The “hostages” hidden in these live-fire exercises are not ballistics-gel dummies.  They are other members of Delta Force.



As I mentioned, Delta is not officially recognized by the U.S. Army.  Details of their operations are so deep-black that they will never be released to the public.  The same is most likely true with their official citations and awards for bravery under fire.  If the United States has never admitted to being involved in a particular incident, they can’t exactly issue a commendation medal to a soldier who wasn’t technically supposed to even be there.

Master Sergeant Joshua Wheeler was embedded in Iraq and Afghanistan on 14 combat deployments.  He received 11 Bronze Stars. 


Four of these were issued with a “V” device, meaning that it was issued for exemplary bravery above and beyond the call of duty while under direct fire from enemy soldiers. 



As I said, even though MSG Wheeler received the nation’s fourth-highest award for bravery an unbelievable ELEVEN TIMES, we may never see a single one of his citations.  He’s just that badass.  We know that Delta Force’s mission has been to hunt down terrorist leaders and capture or kill them behind enemy lines.  They tracked Al-Qaeda after 9/11.  They found Saddam Hussein.  They captured the guy behind the Benghazi attacks, wiped out an ISIS base in Syria, and once grabbed an Al-Qaeda leader right out his friggin’ apartment building in Libya. In May of this year they went into a base in Iraq and wiped out twelve members of ISIS’s high command without losing a single operative.  This is badass stuff.

Now, just for the hell of it, I’m going to give you a  few examples of what Bronze Star citations typically look like when they’re awarded for combat bravery:

“…Personal courage and commitment to mission accomplishment in a combat zone under the most extreme circumstances…”

“…his highly specialized team transited through over 1,000 kilometers of hostile, enemy terrain as he aggressively pursued the senior leadership of the insurgent enemy forces…”

“…decisive actions and dedication to never leave a fallen comrade greatly contributed to the effectiveness of the unit's mission…”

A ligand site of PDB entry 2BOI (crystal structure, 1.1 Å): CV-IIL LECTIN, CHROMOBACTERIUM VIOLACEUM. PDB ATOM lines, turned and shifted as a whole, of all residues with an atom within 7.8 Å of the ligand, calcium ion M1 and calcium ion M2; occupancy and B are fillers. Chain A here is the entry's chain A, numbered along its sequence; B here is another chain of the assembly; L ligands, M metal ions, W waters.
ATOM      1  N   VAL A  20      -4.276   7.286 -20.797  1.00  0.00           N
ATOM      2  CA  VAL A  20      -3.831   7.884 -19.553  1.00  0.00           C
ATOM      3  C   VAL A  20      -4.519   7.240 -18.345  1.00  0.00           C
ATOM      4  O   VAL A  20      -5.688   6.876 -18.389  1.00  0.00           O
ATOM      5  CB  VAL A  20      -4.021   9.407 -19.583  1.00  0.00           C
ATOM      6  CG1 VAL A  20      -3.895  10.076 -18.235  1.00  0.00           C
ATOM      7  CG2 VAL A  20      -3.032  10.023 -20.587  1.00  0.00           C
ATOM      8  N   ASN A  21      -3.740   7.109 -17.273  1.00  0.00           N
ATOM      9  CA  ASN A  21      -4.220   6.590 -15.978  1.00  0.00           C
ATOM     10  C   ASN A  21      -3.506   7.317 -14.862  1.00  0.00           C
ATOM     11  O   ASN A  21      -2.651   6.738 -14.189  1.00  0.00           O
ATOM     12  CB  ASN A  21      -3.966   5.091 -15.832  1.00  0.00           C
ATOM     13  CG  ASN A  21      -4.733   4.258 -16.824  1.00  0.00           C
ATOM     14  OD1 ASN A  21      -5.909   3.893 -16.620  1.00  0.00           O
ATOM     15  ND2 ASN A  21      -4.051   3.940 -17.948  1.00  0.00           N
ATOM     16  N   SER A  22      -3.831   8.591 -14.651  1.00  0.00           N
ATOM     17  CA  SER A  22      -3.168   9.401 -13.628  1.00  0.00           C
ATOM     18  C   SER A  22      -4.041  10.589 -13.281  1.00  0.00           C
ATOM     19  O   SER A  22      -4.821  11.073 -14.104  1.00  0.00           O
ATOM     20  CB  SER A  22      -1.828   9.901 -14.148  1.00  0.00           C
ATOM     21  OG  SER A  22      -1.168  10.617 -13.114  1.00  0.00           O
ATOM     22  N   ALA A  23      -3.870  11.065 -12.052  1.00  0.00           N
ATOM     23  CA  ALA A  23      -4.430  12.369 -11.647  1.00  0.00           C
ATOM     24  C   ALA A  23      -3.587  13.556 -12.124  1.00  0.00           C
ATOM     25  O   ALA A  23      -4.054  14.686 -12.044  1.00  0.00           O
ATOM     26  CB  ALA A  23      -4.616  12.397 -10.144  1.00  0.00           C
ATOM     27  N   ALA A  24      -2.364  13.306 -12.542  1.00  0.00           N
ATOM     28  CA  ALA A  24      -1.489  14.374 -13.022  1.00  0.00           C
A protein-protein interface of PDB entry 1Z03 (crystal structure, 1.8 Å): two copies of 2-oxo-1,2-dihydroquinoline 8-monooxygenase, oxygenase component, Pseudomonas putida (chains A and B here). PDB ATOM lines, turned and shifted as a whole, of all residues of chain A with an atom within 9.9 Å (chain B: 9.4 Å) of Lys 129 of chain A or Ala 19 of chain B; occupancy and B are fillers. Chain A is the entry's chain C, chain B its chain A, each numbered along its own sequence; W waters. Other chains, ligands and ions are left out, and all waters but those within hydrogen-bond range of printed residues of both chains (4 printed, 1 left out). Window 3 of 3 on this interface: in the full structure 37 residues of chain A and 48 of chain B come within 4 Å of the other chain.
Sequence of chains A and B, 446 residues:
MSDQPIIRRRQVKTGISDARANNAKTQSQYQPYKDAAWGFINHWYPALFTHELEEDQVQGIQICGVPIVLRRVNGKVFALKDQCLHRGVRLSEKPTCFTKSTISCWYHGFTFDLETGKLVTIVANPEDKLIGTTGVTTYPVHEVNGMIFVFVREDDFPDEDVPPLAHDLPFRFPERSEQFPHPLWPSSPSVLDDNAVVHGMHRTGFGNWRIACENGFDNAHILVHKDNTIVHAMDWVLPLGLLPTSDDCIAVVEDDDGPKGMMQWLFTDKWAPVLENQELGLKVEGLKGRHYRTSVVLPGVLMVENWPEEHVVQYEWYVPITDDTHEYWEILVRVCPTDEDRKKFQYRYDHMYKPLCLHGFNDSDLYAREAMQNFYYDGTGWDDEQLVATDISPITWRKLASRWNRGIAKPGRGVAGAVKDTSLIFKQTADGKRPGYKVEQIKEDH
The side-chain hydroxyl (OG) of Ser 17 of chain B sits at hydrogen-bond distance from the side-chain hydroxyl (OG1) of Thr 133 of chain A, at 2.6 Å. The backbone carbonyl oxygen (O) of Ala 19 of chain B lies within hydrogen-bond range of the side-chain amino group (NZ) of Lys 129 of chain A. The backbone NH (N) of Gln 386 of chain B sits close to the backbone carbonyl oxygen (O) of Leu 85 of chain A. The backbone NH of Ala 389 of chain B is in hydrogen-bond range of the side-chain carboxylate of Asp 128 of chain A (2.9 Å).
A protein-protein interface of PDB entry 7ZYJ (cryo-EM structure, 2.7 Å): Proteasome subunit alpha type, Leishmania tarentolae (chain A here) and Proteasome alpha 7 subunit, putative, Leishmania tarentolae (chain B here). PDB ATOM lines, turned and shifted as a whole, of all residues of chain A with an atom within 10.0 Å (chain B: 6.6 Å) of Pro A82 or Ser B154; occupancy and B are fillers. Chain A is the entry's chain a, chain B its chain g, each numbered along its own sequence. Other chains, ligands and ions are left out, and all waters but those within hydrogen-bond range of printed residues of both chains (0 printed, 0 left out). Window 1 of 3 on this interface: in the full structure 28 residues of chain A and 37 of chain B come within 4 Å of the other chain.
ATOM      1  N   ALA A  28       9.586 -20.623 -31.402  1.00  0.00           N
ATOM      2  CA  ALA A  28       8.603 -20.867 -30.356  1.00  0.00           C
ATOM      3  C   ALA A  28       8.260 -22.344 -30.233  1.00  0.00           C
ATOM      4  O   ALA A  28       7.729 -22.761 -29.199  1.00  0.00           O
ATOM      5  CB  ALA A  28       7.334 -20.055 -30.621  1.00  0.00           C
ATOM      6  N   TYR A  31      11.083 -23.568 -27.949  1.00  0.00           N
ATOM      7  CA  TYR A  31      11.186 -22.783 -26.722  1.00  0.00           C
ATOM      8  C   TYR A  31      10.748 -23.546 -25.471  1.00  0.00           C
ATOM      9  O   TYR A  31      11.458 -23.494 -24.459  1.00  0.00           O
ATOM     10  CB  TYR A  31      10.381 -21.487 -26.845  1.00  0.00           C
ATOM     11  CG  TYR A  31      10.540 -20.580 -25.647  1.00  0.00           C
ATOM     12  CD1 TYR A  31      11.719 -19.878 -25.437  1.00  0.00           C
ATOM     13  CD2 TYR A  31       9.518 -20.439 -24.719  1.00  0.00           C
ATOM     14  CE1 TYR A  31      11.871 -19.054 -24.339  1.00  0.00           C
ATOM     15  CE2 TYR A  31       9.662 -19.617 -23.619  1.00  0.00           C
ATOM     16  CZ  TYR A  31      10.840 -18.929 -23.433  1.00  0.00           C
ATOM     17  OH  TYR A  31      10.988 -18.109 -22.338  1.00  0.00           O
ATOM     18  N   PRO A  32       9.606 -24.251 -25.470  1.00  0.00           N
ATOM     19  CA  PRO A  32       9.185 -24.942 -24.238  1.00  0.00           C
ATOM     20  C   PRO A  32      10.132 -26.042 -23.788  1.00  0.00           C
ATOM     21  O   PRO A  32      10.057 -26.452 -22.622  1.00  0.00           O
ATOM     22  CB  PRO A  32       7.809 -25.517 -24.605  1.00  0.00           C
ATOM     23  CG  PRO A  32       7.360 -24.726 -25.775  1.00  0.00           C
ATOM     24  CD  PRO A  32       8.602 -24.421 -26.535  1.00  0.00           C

“…selflessly re-directed the enemy fire away from his fellow comrade which allowed him to fix the crew served weapon and get it operational…”

“…directed multiple engagements on enemy fighting positions over a sustained six-hour direct fire fight resulting in the elimination of over 25 enemy combatants…”

“…while under small arms fire and with grenades impacting near his position, Corporal Burkes engaged and neutralized the enemy insurgents moving his direction…”

I can’t speak specifically to what this guy did during his career , but I bet it was mind-blowing.



The clock had just clicked over to October 22, 2015, when the Black Hawks began unloading Delta Force and Peshmerga troops outside the ISIS prison.  The mission was clear – Peshmerga would go in, breach the walls with explosives, and break the prisoners out.  Delta was only there to provide a perimeter.  They were not supposed to engage.

Of course, as tends to happen, shit got messed up. 

Peshmerga demo guys got to the wall and detonated the charge, but it didn’t work.  They weren’t getting through the wall.  Time was of the essence – the ISIS guards had now been alerted, and it would be mere seconds before they’d set up a defensive perimeter and start capping hostages.  If something was going to be done, it needed to be done ASAP.

Despite orders not to engage, Master Sergeant Joshua Wheeler left his position and ran head-on into the battle.



Under heavy enemy AK-47 fire, Wheeler calmly set up a breaching charge, stacked up his Delta troops, and blew the wall.  He charged in, guns blazing, but sadly was hit by a burst of enemy fire that was directed at the breach.  He became the first American soldier killed in the fight against ISIS in Iraq.

Behind him, the rest of the Peshmerga and Delta Force raced through the breaching hole, firing and blasting with rifles and grenades in every direction.  The assault operation was quick, vicious, and decisive.  In minutes, Allied troops had blitzed through the prison facility and taken it over, killing over twenty of the enemy, taking five ISIS fighters prisoner, and driving the enemy back with a hail of automatic weapons fire.  The rescuers reached the prison’s cell block under heavy fire, cut the gates open, and were shocked to find that instead of 20 Peshmerga fighters, the prison held nearly 80 people – most of them innocent Iraqi civilians.  All of the prisoners had been slated to be executed at dawn. 

The Black Hawks came under heavy ground fire as they evacuated the soldiers and hostages, but the only casualty was MSG Wheeler, a man who died a heroic death while saving the lives of 80 people from a gruesome execution.  He was brought back to the U.S. for burial on Sunday.

As the Black Hawks pulled away, a flight of F-15 Strike Eagles blew the prison apart with enough JDAM missiles to crater the earth. 

This is a helmet cam video that was released of the prisoners being rescued during the raid.  MSG Wheeler does not appear in it at all, but it’s an interesting insight to the twenty years this man spent fighting for what he believed was right.


“He was exactly what was right about this world…
he came from nothing and he really made something out of himself.”



Joshua Wheeler Killed in ISIS Raid

NY Times

NBC News

Special Operations Command Bio


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Tags: 20th century | 21st century | Rescue | Soldier | Special Forces | United States | US Army | US Army Delta Force | War Hero | War on Terror